This Sheriff Had to Remove Bible Decals from His Cop Cars

The sticky situation in Virginia was caused by — well, some of the usual suspects

County supervisors ordered a sheriff in Montgomery County, Virginia, to remove “Blessed are the peacemakers” decals from patrol cars after a local newspaper made an issue of the stickers.

The Montgomery County Sheriff’s Office has had the “Blessed are the peacemakers … Matthew 5:9” decals in question on patrol cars since March.

“We believe it’s a great way to honor our brothers and sisters in law enforcement.”

The phrase comes from the Beatitudes, from Jesus’ Sermon on the Mount, as recorded in the Gospel of Matthew.

“Blessed are the peacemakers, for they will be called children of God,” Matthew 5:9 says.

“We believe it’s a great way to honor our brothers and sisters in law enforcement during a time when many seek to tear them down,” Capt. Brian Wright, a spokesman for the sheriff’s office, told The Roanoke Times.

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But advocacy organizations — the American Civil Liberties Union of Virginia and the Freedom from Religion Foundation — complained about the stickers.

“A Bible verse … is a sectarian and exclusively religious statement,” Freedom from Religion Foundation attorney Sam Grover told reporters, according to the Christian News Network.

“Under the Establishment Clause, the sheriff’s office, as a government entity, must remain neutral,” Grover said. “It cannot promote one religion over another, or religion over non-religion.”

The decals seemed harmless enough, yet the legal questions raised made for a sticky situation. The county board of supervisors claims the addition of the decals on cars was not brought to its attention until recently.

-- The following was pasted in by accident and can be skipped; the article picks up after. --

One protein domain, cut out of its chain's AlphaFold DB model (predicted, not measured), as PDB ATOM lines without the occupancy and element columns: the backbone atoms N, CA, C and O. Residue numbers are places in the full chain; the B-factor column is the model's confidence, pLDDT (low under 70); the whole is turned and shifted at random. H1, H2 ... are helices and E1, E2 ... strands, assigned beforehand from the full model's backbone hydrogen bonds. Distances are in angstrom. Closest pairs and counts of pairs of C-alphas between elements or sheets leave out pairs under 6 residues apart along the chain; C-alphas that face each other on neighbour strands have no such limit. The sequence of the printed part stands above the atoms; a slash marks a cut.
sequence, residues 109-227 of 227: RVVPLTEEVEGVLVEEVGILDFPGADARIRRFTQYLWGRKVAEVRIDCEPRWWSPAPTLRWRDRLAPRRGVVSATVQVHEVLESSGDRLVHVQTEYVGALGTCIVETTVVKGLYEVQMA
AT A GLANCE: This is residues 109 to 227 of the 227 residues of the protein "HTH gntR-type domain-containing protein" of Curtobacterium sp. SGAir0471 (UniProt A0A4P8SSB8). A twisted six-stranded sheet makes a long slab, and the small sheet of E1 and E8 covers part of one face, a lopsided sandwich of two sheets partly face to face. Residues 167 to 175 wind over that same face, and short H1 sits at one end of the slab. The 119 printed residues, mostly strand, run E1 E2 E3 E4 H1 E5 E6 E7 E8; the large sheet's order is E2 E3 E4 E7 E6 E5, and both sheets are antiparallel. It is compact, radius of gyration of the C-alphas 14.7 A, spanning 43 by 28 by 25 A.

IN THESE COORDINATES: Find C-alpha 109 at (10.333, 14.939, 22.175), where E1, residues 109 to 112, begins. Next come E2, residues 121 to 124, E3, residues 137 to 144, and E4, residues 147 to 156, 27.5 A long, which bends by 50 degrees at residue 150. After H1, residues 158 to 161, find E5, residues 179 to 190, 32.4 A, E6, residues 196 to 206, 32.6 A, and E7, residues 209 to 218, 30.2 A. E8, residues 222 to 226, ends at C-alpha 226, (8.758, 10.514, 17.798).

“This was a decision, something the sheriff and his staff did. The board was not consulted,” Chris Tuck, chairman of the county’s board of supervisors, told The Roanoke Times.

“I could not imagine any elected leaders giving such a detestable order — so I reached out to the board of supervisors to verify the report,” Todd Starnes of Fox News wrote. “It turns out — they really gave that detestable order.”

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That’s not all that Starnes concluded.

“I was curious, though — who raised a complaint about the decals in the first place?” Starnes wrote in his opinion piece at

“The first notice we had was an inquiry by The Roanoke Times,” Tuck told Starnes. “That was the first that the board received.”

“Well, there you have it, folks,” Starnes reported. “This is why people don’t like newspaper reporters. They stir up a stink when there’s no stink to stir.”

The board of supervisors ordered the removal of the decals on May 17.

“The decals were donated to our office,” Sheriff C.H. Partin said in a statement. “We planned to leave the decals on our vehicles until the end of National Police Week.”

National Police Week took place May 14-20.

“After receiving inquiries and a request from our Board of Supervisors to remove the decals I made the decision to immediately remove them,” Partin said last week. “In the midst of National Police Week, we want to focus on those who have paid the ultimate sacrifice while serving their communities.”

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